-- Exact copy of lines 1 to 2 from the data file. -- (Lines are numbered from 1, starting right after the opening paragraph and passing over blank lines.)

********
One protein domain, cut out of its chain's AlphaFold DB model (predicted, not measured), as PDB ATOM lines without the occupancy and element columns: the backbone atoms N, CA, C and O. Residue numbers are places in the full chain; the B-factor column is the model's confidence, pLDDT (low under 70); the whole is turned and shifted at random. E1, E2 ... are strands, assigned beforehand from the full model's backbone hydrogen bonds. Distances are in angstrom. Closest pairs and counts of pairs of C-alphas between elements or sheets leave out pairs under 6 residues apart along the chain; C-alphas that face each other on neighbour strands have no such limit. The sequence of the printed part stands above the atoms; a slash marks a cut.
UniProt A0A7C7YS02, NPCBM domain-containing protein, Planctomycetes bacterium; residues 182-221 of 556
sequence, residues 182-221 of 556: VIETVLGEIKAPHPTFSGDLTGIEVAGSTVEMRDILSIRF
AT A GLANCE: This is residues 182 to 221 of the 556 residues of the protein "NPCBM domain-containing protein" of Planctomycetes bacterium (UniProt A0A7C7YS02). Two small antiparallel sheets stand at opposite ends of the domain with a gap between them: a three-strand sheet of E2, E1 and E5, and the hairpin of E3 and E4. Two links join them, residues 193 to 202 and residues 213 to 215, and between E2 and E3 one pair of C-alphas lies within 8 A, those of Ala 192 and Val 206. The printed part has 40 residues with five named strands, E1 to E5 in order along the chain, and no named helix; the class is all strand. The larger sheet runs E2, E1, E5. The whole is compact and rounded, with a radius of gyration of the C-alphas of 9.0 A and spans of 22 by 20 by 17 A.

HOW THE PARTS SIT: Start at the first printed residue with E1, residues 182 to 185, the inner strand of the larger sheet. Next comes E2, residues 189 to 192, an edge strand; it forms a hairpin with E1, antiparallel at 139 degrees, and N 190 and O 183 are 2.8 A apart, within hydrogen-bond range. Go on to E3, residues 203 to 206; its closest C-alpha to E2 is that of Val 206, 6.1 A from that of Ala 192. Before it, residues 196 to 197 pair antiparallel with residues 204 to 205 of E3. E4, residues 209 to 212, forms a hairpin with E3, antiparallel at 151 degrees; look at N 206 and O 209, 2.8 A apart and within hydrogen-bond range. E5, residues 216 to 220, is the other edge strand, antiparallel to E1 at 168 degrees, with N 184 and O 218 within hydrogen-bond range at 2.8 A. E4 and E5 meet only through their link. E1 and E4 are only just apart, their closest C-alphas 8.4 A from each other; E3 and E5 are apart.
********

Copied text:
UniProt A0A7C7YS02, NPCBM domain-containing protein, Planctomycetes bacterium; residues 182-221 of 556
sequence, residues 182-221 of 556: VIETVLGEIKAPHPTFSGDLTGIEVAGSTVEMRDILSIRF